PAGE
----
Why is the CBA and NAB share price stumbling today?
Shares in the major banks are still up 25-50% over the last 12 months despite today's falls.
The heavyweight banking sector is dragging the overall ASX indices today. Each of the Big Four banks, Commonwealth Bank (ASX: CBA), Westpac (ASX: WBC), National Australia Bank (ASX: NAB) and ANZ (ASX: ANZ), were all trading between 0.2% and 0.7% lower at the time of writing.
What is weighing down on bank stocks?
Bank stocks are seeing some amount of profit taking following annual results by 3 of the Big Four banks in recent weeks. That weak sentiment seems to have continued on expectation that interest rate rises may come earlier than expected.
There was some indication of this on Tuesday, when Westpac increased its fixed home loan rates for the third time within a month. It increased rates between 0.10 and 0.35% on both owner-occupier and investor loans, with the changes including loans at subsidiaries StGeorge, Bank of Melbourne and BankSA.
The hike follows similar moves from rivals NAB and ANZ last week and means that none of the major banks now have advertised fixed home loan rates under 2%. The move by the biggest players in the home loan market is a good indication of where mortgage rates are heading, in general.
The Reserve Bank of Australia also shifted its own stance earlier this month by indicating that a lift in the benchmark cash rate from its record low of 0.10% may happen slightly earlier than expected, in 2023. However, analysts believe this could occur as early as next year, given the increasing likelihood of the US Federal Reserve increasing its rates.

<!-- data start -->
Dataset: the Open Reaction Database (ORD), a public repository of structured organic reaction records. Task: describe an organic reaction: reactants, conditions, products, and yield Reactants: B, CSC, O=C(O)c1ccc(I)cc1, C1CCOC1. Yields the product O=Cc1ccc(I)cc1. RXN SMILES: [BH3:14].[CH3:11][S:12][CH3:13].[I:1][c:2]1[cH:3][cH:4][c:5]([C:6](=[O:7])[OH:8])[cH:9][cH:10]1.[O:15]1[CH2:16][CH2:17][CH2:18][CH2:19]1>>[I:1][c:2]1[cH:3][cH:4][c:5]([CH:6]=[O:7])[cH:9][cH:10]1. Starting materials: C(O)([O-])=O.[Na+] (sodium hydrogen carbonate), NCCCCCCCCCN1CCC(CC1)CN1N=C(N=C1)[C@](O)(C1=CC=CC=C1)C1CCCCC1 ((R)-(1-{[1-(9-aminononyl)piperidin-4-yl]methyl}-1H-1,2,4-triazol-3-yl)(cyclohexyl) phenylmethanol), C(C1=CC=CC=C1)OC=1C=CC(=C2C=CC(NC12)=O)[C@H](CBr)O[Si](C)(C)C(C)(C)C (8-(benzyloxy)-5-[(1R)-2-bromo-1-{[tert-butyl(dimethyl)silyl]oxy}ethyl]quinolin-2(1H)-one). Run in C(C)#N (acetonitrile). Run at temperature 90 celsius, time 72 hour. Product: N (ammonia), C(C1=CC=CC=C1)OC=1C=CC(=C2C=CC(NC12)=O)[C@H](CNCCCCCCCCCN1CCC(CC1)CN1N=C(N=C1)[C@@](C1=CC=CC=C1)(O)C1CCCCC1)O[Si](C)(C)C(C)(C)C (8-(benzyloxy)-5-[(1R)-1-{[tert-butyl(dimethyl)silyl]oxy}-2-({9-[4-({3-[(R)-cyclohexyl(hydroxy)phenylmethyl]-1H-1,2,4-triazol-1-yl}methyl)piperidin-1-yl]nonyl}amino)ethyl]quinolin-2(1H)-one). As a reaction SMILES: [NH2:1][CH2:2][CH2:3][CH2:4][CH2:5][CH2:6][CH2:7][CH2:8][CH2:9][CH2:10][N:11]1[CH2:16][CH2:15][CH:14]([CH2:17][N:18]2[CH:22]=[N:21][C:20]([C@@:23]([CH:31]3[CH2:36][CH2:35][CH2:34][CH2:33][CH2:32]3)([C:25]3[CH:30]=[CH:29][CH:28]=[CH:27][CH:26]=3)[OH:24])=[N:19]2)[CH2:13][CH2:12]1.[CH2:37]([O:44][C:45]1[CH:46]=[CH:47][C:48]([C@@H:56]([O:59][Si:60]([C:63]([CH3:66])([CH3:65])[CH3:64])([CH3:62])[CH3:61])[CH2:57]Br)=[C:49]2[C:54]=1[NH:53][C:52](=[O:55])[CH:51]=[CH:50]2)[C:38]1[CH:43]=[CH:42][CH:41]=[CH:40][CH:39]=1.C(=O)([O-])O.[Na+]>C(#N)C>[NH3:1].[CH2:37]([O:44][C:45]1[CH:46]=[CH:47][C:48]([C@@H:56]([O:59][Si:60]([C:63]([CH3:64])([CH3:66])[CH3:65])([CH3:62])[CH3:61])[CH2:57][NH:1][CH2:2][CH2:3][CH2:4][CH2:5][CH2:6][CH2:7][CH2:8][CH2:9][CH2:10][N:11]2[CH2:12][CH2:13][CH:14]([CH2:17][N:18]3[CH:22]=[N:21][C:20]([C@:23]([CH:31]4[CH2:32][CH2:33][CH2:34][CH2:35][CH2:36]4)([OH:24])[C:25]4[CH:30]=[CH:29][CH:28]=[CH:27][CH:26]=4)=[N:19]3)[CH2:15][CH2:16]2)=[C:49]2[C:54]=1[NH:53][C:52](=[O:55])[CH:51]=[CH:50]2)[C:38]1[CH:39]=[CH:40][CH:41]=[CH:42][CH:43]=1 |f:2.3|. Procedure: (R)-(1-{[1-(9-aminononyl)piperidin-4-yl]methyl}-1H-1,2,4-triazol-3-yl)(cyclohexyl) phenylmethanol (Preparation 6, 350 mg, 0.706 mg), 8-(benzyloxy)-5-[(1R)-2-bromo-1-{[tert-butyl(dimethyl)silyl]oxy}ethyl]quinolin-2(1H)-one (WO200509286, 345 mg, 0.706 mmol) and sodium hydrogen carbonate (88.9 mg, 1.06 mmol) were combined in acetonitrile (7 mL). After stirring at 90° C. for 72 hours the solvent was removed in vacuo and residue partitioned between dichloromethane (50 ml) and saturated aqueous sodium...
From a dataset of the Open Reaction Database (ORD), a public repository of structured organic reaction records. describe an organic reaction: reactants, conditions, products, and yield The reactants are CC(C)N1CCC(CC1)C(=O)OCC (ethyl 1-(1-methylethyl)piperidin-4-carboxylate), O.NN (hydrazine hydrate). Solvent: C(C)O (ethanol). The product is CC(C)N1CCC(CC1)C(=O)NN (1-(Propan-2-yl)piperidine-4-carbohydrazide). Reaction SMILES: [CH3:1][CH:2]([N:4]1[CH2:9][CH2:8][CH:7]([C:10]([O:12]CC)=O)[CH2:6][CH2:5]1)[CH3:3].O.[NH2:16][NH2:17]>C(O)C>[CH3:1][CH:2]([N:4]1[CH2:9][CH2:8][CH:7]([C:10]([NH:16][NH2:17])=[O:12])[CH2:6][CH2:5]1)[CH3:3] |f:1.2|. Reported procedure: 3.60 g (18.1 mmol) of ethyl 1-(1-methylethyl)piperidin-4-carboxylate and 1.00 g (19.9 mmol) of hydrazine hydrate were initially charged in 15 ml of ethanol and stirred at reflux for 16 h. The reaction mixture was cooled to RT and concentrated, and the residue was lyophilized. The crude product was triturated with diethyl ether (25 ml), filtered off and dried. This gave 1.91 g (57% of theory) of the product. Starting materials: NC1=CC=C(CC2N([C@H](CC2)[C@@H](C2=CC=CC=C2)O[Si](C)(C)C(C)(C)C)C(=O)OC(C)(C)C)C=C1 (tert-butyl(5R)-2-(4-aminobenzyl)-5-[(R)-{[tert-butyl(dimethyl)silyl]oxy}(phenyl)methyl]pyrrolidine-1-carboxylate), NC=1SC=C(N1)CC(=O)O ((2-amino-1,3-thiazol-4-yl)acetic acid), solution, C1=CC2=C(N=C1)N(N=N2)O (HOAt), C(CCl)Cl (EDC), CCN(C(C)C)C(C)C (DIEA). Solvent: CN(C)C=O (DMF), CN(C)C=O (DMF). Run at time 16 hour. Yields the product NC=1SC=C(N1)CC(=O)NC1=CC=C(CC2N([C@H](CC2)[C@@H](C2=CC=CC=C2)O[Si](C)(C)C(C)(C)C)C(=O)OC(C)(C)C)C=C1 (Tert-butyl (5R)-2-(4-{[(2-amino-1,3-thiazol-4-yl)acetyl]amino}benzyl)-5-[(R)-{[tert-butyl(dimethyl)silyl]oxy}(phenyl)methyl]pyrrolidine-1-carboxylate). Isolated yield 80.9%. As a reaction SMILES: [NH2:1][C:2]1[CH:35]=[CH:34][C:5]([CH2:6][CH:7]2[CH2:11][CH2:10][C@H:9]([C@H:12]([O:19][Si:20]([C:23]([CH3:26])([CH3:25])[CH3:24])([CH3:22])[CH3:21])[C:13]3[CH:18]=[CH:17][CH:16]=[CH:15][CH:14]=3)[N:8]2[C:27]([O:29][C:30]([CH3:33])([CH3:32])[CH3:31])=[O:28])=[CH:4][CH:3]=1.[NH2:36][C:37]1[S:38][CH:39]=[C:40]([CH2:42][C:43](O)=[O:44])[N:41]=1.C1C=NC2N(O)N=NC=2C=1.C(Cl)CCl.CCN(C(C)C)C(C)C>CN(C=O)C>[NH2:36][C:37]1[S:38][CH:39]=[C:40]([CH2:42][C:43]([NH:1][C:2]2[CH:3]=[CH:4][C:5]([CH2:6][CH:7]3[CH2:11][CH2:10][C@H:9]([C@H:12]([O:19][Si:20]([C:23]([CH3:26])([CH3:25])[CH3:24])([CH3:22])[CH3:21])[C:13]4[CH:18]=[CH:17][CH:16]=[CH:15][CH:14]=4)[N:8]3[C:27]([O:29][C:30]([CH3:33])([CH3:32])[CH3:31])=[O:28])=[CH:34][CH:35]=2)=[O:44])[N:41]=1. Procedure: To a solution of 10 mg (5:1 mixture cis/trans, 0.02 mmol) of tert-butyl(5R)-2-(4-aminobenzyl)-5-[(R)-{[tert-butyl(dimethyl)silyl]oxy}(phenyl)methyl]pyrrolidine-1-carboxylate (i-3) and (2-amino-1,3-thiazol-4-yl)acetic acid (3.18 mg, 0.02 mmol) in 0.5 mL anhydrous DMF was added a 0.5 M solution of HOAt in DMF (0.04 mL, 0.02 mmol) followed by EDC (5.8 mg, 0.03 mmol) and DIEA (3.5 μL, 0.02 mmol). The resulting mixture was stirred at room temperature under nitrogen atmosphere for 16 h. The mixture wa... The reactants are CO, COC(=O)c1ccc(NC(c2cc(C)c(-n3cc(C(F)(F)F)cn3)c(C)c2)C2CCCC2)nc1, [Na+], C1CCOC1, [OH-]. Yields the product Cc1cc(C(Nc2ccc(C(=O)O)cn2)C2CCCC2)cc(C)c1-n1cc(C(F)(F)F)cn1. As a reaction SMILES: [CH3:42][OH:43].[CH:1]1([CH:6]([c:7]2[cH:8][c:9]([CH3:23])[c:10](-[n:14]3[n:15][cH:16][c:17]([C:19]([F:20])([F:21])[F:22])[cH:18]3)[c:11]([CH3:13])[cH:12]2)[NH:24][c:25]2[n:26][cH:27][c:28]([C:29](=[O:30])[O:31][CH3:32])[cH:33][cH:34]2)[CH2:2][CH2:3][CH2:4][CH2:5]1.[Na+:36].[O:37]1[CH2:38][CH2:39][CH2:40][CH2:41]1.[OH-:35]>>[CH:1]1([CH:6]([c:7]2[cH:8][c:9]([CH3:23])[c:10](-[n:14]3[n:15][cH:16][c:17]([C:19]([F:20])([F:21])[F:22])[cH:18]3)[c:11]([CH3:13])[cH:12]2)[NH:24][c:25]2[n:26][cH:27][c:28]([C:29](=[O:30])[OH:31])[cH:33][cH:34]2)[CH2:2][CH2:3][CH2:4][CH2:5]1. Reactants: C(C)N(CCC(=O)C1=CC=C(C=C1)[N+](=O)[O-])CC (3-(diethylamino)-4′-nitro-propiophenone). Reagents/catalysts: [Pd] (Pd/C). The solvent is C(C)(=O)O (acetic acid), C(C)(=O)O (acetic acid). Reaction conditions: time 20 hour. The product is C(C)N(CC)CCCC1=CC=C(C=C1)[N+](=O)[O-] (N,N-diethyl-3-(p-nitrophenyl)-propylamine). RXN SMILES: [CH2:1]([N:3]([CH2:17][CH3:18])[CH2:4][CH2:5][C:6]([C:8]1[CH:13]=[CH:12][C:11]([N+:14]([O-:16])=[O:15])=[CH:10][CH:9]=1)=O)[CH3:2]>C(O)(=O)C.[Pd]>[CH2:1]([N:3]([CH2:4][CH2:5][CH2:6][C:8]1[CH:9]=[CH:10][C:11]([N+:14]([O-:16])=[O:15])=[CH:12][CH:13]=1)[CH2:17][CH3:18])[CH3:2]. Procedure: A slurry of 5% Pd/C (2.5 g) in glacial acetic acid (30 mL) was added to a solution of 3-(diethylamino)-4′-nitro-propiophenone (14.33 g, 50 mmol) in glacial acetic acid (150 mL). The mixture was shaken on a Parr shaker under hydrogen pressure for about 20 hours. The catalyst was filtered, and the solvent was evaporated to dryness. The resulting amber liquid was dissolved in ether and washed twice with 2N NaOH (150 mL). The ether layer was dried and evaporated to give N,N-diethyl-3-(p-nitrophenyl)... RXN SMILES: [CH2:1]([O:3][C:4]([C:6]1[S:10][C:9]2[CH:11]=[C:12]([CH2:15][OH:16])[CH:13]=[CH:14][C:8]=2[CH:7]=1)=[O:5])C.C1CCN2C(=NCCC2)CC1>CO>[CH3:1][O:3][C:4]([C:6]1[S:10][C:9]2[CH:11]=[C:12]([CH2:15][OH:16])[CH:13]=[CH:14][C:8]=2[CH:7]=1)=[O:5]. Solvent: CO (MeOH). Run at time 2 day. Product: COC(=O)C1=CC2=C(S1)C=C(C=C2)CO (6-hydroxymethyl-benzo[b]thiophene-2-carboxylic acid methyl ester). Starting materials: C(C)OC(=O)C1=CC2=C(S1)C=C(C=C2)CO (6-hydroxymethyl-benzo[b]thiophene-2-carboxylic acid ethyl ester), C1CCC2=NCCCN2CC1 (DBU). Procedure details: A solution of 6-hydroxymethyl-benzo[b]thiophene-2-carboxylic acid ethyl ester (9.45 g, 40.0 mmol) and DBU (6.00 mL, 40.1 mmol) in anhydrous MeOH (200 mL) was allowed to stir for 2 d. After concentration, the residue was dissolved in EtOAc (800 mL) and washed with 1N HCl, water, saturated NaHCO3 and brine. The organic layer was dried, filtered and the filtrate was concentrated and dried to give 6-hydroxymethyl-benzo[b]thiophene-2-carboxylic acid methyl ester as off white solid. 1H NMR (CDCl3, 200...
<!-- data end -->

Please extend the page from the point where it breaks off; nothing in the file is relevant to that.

While a shift from ultra-low fixed rates is beneficial for bank margins, the lenders would generally be at a disadvantage in a rising rate scenario.
Firstly, much of the gains in the booming housing market have come on the back of record low interest rates and this will gradually slow as rates rise, impacting growth prospects for the major banks. Recent earnings announcements from Westpac, NAB and ANZ revealed how dependent their financials are on the home lending market.
Secondly, rising rates could spell repayment risks for the lenders in the future. According to recent research by the University of New South Wales, about 42% of households in Australia are already facing mortgage stress based on how much money is left after their normal expenditure compared to their income.
Financial regulators have already been anxious about rising mortgage debt in Australia, prompting the Australian Prudential Regulation Authority (APRA) to last month tighten lending standards by increasing the minimum interest rate buffer when banks assess home loan applications.
Investors, worried about the impact of the uncertainty on the housing market, are responding by booking some of the profits from the recent run up in bank shares. Banks were among the best performing stocks on the ASX over the last 12 months, although prices have stumbled over the last month.
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